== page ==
Author Topic: Eden DB Improvements 1  (Read 1144 times)

CultLeader

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Eden DB Improvements 1
« on: August 15, 2022, 07:59:30 AM »

Sup bois, some improvements were made to the EdenDB to allow it to be much more flexible than standard SQL.

Basically, I was experimenting of how to represent domain problems as data, and I had to start with the servers.

Code: [Select]
TABLE server {
  hostname TEXT PRIMARY KEY,
}

Then I wanted to solve the infinite problem - how to check that no server has duplicate ports.

But ports are used by many abstractions, say, docker containers, systemd services and so on.
How do we ensure that different abstractions that use ports do not take duplicate port on the same server?
I kinda fell little short.

Let's see how reserved port table looks.

Code: [Select]
TABLE reserved_port {
  number INT PRIMARY KEY CHILD OF server,
}

Port is child of server. Now, say, we have docker containers. How do we refer to the reserved ports?

Before improvements shown in this post this is invalid

Code: [Select]
TABLE docker_container {
  name TEXT PRIMARY KEY CHILD OF server,
}

TABLE docker_container_port {
  port_name TEXT PRIMARY KEY CHILD OF docker_container,
  reserved_port REF reserved_port,
}

We couldn't refer to a reserved port because there's no unique key.

But then I thought, wait a minute, if both elements are ancestors of server, why the uniqueness context for port must be global?

If you think about it, the uniqueness context for such table that is child of anything ought to be the common ancestor. And if we imagine that every tables common ancestor is imaginary root table, then it makes perfect sense - everything is unique in the root table context.

This is how current topology looks visualized:


So, basically, the concept of a foreign key would be much more useful, if REF to another table would refer to the uniqueness context of the parent of the referred table.

So, having many different abstractions we can reserve ports in the single server so they would never clash and we find out about this before production when some systemd service can't start!

Let's define some fictional docker container running on some server with reserved port:

Code: [Select]
DATA server {
  epyc-1
}

DATA STRUCT docker_container {
  hostname: epyc-1,
  name: postgres
  WITH docker_container_port {
    port_name: main_port,
    reserved_port: 5432
  }
}

This so far does not work because of an error that reserved port does not exist in server:
Code: [Select]
NonExistingForeignKey { table_with_foreign_key: "docker_container_port", foreign_key_column: "reserved_port", referred_table: "reserved_port", referred_table_column: "number", key_value: "5432" }

We must reserve the port also.
Code: [Select]
DATA reserved_port {
  epyc-1, 5432
}

Now stuff compiles. And we cannot add more `reserved_port` with same value or stuff fails, if we copy reserved_port statement once again, boom:
Code: [Select]
FoundDuplicateChildPrimaryKeySet { table_name: "reserved_port", columns: "(hostname, number)", duplicate_values: "(epyc-1, 5432)" }

However, there's an issue that we would need to repeat reserved_port statement along with defining docker containers. Which leads to another improvement done to EdenDB: add rows with lua.

Basically, instead of defining this data by hand, now we can run lua code and insert to any table we want:
Code: [Select]
INCLUDE LUA {
  data('reserved_port', { hostname = 'epyc-1', number = 5432 })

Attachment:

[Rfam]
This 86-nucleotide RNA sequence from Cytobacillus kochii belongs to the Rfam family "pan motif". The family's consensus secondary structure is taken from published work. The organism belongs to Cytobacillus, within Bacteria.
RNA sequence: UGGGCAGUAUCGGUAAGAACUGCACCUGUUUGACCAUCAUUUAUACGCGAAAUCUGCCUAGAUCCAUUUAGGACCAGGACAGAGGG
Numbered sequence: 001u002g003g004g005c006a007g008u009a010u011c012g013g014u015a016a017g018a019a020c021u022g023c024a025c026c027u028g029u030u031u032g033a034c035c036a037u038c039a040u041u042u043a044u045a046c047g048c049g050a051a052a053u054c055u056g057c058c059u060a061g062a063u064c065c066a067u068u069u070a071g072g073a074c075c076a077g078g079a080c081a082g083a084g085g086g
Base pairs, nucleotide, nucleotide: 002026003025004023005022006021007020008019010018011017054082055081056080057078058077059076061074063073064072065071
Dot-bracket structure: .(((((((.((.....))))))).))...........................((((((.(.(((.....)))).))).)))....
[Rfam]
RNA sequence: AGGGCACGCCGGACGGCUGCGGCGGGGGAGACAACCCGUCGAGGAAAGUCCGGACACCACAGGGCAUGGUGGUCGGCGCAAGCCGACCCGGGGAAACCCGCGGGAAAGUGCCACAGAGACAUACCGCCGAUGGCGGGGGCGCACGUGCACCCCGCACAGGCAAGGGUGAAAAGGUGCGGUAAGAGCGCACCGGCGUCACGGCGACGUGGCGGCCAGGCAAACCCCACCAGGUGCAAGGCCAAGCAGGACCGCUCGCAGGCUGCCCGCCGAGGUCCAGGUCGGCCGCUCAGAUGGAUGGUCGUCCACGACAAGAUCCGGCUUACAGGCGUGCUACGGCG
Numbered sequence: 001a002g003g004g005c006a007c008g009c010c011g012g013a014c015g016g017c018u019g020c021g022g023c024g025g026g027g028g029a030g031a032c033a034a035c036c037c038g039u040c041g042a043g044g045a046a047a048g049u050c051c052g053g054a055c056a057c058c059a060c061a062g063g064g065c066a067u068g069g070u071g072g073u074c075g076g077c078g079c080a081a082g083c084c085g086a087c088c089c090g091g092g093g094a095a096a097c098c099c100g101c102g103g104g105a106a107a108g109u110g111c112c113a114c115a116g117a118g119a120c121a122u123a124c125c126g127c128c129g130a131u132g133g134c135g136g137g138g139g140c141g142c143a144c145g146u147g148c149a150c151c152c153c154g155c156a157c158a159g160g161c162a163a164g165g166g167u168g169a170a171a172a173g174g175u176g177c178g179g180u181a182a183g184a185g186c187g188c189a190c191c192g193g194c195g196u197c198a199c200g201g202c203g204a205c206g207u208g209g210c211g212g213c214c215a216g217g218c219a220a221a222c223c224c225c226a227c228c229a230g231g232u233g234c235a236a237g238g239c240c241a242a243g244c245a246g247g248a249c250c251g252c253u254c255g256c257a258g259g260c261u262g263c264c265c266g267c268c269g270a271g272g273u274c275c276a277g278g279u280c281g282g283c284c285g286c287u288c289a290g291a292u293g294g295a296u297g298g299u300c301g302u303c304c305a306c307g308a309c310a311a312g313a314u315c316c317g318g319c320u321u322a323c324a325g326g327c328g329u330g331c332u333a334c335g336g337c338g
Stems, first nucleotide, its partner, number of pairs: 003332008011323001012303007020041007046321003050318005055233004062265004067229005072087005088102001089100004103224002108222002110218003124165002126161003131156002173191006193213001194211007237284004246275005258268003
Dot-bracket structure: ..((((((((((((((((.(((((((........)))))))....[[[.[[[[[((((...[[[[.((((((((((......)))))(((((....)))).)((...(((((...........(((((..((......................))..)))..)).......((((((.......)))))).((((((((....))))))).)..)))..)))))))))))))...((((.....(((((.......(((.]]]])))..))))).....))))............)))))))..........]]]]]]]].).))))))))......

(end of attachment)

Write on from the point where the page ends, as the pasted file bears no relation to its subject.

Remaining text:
}

And, of course, you must refer existing table and you must only define existing columns or compiler yiels at you.

`data` internal edendb function implementation is so trivial that I'll simply post it here:
Code: [Select]
__do_not_refer_to_this_internal_value_in_your_code_dumbo__ = {}
function data(targetTable, newRow)
    local queue = __do_not_refer_to_this_internal_value_in_your_code_dumbo__

    if queue[targetTable] == nil then
        queue[targetTable] = {}
    end

    -- we simply accumulate values to insert in lua runtime and then process
    -- them in one go in rust
    table.insert(queue[targetTable], newRow)
end

We simply have a global queue of rows to be inserted from lua and we iterate this map and insert data defined in lua in one go.

So, now, to avoid repetition we can simply define lua function that defines a docker container by inserting into all appropriate places we want:
Code: [Select]
INCLUDE LUA {
  function docker_container(hostname, containerName, portName, portValue)
    data('docker_container', {
      hostname = hostname,
      name = containerName,
    })

    data('docker_container_port', {
      hostname = hostname,
      name = containerName,
      port_name = portName,
      reserved_port = portValue
    })

    data('reserved_port', {
      hostname = hostname,
      number = portValue,
    })
  end
}

Data order doesn't matter, all checks are processed only once all data has been inserted into tables.

And we just call this function once in lua of defining postgres container, while encapsulating complexity, and deleting previous data definitions for this docker container:
Code: [Select]
INCLUDE LUA {
  docker_container('epyc-1', 'postgres', 'main_port', 5432)
}

Of course, I wrote a terse funtion as an example, in production likely there will be named map arguments with many default parameters provided internally in the function to make this more practical.

To be more practical, we include lua files for library stuff (this feature already existed):
Code: [Select]
INCLUDE LUA "lib.lua"

Full working gist can be found here https://gist.github.com/cultleader777/175fb37cb2ce1c9cb317ce2d187a926b

So, these are the two recent improvements that gave eden data language quite more power:
1. allowing foreign keys to refer to other child rows in the entity
2. defining data from lua, you can script anything you possibly want

Good day bois.